top of page

Why Paint Orchids?

Christine Knize's love affair with orchids dates back to her thirty-year residence in Miami, widely regarded as the orchid capital of the world. Nestled in this tropical paradise, with its consistently warm temperatures and mild winters, orchids thrived year-round in outdoor settings. It was impossible not to notice the abundance of orchids gracefully adorning the trees wherever one ventured. The city also played host to numerous annual orchid shows that drew Orchidaceae enthusiasts from across the globe. Dealers from far-flung corners of the world, including the Orient, South America, and Hawaii, converged at events like the Redland Orchid Show, Tamiami Orchid Show, and Fairchild Orchid Show to display and sell their orchid seedlings, plugs, and mature plants. These shows were bustling with excited attendees, eager to purchase orchids while towing their orchid-laden wagons and ready cash.

Christine's Miami property was no exception to this orchid haven. Her sprawling acre in Pinecrest was a veritable sanctuary for mature orchid specimens nestled amid the palm trees and surrounding her magnificent waterfall and pond. Here, she embarked on a journey of learning, delving into the intricacies of orchid care, their diverse names and the myriad types and hybrids that graced her property. Orchids, as she discovered, were relatively easy to cultivate once their unique needs were understood: never over water, provide regular fertilization, and ensure they bask in partial morning sun, for the most part.

Many enthusiasts and experts alike would argue that there is no flower more captivating than the regal Cattleyas, that boast blooms spanning almost eight inches in circumference, enduring for several weeks and offering the ultimate reward.  Phalaenopsis, affectionately known as the "Moth" Orchid, has become the orchid ambassador, readily available in supermarkets and other retail outlets.  Vandas, their root systems hanging from hooks, thrive solely on air and water, eschewing traditional potting mediums.  Cymbidiums, on the other hand, thrive in soil, often producing up to 30 blooms on a single spike.  Oncidiums, charmingly referred to as the "dancing lady" orchid, exhibit stunning, showy sprays.  Dendrobiums cling to rocks or tree bark, and have approximately 1800 different species. Paphiopedilums, known as the "Venus Slipper" orchid, sport a unique pouch and hail from Southeast Asia. Zygopetalums captivate with their exquisite purple, green, and brown blooms, exuding a long-lasting fragrance. And these are just a few of the diverse orchid species.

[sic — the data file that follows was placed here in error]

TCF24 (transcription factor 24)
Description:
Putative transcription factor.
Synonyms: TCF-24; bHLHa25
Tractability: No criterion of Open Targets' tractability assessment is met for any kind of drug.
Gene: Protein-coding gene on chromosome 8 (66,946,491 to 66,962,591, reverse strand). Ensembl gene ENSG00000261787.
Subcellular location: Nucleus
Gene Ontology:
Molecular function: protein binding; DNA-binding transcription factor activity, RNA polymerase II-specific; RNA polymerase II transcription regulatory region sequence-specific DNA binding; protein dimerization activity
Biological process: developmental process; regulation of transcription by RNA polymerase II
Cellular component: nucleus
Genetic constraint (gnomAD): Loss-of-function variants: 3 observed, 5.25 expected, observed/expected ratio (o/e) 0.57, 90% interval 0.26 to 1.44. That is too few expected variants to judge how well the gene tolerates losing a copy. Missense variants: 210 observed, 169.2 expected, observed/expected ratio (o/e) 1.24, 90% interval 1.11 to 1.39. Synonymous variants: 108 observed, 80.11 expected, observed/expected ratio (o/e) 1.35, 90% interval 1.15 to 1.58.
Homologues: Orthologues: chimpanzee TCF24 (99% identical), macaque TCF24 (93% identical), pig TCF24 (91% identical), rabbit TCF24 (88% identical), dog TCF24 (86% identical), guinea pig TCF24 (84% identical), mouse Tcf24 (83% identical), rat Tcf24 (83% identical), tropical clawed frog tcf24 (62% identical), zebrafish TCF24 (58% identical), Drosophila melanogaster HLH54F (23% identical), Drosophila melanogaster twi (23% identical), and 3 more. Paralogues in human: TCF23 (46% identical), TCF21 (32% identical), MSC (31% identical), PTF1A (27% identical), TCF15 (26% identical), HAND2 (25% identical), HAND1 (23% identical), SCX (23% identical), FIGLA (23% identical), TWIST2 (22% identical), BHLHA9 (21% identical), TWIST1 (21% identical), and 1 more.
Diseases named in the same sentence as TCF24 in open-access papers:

When Christine relocated to Jacksonville, Florida, she didn't leave her passion for orchids behind. Recognizing Jacksonville's considerably lower temperatures during the winter months, sometimes even dipping below freezing, she took the logical step of building a heated  Greenhouse on her property. This provided a controlled environment akin to the lush, tropical setting she once had, ensuring the well-being of her prized orchids.

For Christine, painting orchids felt like second nature. She was enamored with their vibrant colors, sensual details, and striking patterns. To her discerning eye, these jewel-like flowers possessed distinct personalities that begged to be captured on canvas. She embarked on a unique approach, painting them head-on on extra-large canvases, with an unwavering dedication to detail. In her artistic vision, nothing else took precedence, except perhaps for an occasional scattering of leaves, or sometimes not even that. Her technique harkened back to the old European Masters, utilizing oil paint and multiple translucent glazes. This meticulous approach resulted in super photo-realistic paintings, some of which took months to complete. Christine's practice was to work on three to four paintings simultaneously, allowing each layer of glaze to dry properly between applications.

The ultimate satisfaction for Christine lies in the smiles that her beautiful orchid paintings bring to people's faces, as they marvel at the exquisite realism and timeless beauty of these floral portraits.

Garden with Ground Orchids
bottom of page